Lacey’s future is bright

February 20th, 2014 by Ken

Recently, John Dodge, a columnist for “The Olympian” wrote a story which seemed to imply that Lacey was an urban planner’s nightmare and prone to sprawl.  His article implied that Lacey could only be saved by the creation of an urban village.

He also questioned why anyone would live in Lacey.

John made his observation on the fact that he lived in Lacey until 1967 and appeared before a meeting of the Lacey City Council that same year.   He currently lives in East Olympia on his gentleman’s farm.

The city tore down his elementary school and his favorite burger place and he can’t seem to get over that traumatic experience.

More than 40,000 people now call Lacey their home.   In another five years Lacey will be the largest city in the county.   These people move to Lacey for a number of reasons.  The city has new and modern parks.   City streets are resurfaced on a regular basis and most streets are new.   The Lacey school system is the largest in the county with top quality teachers and up-to-date modern facilities.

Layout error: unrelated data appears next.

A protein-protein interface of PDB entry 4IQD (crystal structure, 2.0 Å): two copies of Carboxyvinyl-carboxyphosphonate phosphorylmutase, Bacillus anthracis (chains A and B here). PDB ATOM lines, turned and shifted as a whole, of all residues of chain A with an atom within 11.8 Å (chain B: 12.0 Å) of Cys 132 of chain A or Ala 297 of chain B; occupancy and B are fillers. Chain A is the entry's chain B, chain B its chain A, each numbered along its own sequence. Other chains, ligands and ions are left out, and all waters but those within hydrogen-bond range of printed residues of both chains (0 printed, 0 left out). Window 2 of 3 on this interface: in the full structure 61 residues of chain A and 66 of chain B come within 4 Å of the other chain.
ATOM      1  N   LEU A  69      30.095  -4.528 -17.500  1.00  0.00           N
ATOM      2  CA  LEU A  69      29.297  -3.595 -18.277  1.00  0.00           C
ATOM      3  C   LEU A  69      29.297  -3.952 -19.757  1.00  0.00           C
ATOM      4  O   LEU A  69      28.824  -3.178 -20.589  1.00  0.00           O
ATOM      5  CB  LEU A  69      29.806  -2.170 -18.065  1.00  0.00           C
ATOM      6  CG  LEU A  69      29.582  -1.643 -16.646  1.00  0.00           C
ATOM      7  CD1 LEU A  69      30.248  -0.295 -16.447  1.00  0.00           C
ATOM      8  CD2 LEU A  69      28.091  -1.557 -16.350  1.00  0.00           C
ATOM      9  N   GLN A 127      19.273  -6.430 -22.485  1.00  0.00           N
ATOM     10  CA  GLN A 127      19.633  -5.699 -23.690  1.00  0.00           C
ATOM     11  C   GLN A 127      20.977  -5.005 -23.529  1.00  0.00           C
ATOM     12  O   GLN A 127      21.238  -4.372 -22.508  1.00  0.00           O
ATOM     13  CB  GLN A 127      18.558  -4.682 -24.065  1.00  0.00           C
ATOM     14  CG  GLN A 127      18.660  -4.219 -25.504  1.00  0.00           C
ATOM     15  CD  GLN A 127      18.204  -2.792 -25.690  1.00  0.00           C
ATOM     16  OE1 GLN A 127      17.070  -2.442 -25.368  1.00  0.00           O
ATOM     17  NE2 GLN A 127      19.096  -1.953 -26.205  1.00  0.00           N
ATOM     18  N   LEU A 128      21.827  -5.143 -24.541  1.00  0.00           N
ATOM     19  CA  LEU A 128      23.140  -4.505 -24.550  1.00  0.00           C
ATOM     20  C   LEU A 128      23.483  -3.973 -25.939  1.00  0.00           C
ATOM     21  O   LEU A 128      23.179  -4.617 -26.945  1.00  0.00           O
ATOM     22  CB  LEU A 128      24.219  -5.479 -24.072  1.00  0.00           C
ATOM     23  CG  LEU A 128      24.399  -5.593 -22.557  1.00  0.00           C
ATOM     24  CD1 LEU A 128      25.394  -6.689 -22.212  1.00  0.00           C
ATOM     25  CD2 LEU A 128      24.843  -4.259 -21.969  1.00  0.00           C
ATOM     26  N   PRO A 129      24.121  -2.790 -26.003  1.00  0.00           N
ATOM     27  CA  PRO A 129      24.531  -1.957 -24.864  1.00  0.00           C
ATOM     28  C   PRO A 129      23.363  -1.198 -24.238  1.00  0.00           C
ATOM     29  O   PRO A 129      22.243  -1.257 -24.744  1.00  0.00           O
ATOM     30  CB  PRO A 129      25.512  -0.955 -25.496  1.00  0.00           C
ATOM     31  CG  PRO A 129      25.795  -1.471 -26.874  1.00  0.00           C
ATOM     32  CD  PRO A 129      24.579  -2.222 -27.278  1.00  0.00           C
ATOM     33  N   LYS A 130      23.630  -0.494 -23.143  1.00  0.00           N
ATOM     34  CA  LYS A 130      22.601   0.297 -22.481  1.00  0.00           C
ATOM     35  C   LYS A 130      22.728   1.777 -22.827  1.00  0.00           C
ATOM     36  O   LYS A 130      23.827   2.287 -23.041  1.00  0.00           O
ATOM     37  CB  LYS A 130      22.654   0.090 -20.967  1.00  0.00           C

Lacey is also close to Joint Base Lewis McChord and nearly 13 percent of the residents of the city are active duty military.   They settle in Lacey because the community respects and honors their commitment to our nation’s security.

Lacey is the leader in the South Sound Community in protecting its history.  The city has a museum dedicated to Lacey’s history and is in the process of planning a new history museum to celebrate 50 years of city hood.

It would be to John’s advantage to take a tour of Lacey with me.   I would be happy to show him the changes in the city since 1967.

Posted in Government, History, Informational, Local Politics

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